However, none of those have been seen to be consistent. Again, existing research, notable among which is Schreck and Raithel (2018)shows that firms commit to reporting on emissions out of the belief that by doing so they would establish image as environmentally conscious and therefore cater to the growing environmentally conscious consumers in the market. Liesen (2015). This study in particular makes use of stakeholder theory and statistical data analysis to explore the problem using empirical research.
The following section shows the conceptual model of the study. The control variable for this case focuses on the market pressures from consumers that is experienced by the firms and how they may interact with the size of the firm.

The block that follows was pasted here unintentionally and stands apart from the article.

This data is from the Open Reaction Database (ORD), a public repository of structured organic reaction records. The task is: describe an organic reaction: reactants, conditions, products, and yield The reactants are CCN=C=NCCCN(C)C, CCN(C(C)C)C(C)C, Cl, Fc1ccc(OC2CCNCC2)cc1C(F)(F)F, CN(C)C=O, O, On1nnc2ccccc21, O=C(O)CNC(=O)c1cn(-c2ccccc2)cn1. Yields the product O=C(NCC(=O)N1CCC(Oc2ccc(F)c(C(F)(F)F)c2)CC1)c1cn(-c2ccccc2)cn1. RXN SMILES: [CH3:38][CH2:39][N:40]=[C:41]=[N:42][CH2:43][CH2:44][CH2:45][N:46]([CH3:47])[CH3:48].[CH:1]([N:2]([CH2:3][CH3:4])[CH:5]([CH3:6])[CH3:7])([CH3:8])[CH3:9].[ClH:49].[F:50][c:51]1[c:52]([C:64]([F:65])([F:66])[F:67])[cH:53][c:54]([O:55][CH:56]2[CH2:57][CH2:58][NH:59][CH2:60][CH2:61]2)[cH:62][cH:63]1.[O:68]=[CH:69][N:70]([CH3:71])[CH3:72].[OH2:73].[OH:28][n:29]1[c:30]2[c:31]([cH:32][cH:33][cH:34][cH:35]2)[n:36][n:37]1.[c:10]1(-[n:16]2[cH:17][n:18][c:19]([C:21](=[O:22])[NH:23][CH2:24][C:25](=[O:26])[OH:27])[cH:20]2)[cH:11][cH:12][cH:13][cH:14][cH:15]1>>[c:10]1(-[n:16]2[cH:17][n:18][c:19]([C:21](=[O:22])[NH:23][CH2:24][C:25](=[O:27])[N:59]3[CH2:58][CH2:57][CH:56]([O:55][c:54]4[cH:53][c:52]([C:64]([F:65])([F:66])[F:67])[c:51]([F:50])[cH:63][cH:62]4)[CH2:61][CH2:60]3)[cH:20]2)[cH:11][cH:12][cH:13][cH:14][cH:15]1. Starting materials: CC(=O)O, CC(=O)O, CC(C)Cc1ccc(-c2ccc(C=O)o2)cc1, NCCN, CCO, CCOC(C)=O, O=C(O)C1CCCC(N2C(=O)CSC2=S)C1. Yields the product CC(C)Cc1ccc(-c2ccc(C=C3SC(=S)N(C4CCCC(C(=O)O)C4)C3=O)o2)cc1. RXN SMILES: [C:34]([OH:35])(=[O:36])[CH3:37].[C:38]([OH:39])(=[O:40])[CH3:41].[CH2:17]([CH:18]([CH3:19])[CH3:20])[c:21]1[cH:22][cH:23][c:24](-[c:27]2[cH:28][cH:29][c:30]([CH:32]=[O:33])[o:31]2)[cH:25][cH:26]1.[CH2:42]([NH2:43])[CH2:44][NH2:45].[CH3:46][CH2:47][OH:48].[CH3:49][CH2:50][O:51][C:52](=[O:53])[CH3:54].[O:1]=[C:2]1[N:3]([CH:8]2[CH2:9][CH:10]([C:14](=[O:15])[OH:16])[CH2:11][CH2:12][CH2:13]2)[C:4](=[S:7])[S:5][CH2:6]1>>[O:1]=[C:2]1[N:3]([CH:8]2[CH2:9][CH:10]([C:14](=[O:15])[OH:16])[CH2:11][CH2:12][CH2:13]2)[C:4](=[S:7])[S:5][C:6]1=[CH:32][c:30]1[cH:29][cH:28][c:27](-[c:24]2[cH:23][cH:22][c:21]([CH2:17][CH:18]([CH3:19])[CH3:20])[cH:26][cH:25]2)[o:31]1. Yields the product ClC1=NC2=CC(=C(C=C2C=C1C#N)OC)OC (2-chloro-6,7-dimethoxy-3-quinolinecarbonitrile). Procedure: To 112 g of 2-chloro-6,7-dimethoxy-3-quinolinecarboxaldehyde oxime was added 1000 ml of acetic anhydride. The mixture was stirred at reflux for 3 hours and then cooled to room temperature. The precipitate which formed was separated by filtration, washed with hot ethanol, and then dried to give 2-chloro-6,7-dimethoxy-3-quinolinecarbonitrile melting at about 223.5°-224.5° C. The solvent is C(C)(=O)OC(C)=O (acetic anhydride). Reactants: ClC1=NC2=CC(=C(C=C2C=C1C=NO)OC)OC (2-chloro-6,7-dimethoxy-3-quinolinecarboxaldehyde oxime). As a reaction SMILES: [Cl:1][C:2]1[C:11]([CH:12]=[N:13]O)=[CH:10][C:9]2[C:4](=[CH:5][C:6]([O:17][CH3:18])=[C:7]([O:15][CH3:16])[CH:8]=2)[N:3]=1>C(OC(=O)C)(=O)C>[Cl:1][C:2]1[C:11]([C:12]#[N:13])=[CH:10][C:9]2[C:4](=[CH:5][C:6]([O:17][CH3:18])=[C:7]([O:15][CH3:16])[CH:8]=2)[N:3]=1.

The following figure shows the conceptual model for the study. The IV is the independent variable, size of company (in terms of energy consumption), the CV is the control variable(s) and DV is the dependent variables which is the carbon disclosure level.
Figure1: Describing the Conceptual model for the Research
H0: there is a no relationship between the size or volume of the companies and the carbon emission released by them.
H1: there is a relationship between the size or volume of the companies and the carbon emission released by them.
Proxy measures for theoretical constructs
Proxy measure (From CDP survey provided)
Dependent (DV) and Independent (IV). Control Variable (CV), Mediating Variable (MeV) or Moderating Variable (MoV). In a sentence explain why it is a DV, IV, CV, MeV or MoV
Measurement Scale: Nominal, Ordinal, or Scale (Ratio)
Carbon Reduction level in environment
total revenue - Intensity figure in metric tonnes of CO2emissions per unit
DV because the topic under study is carbon emissions
Integration of Climate change in policy
Yes or No(2 levels)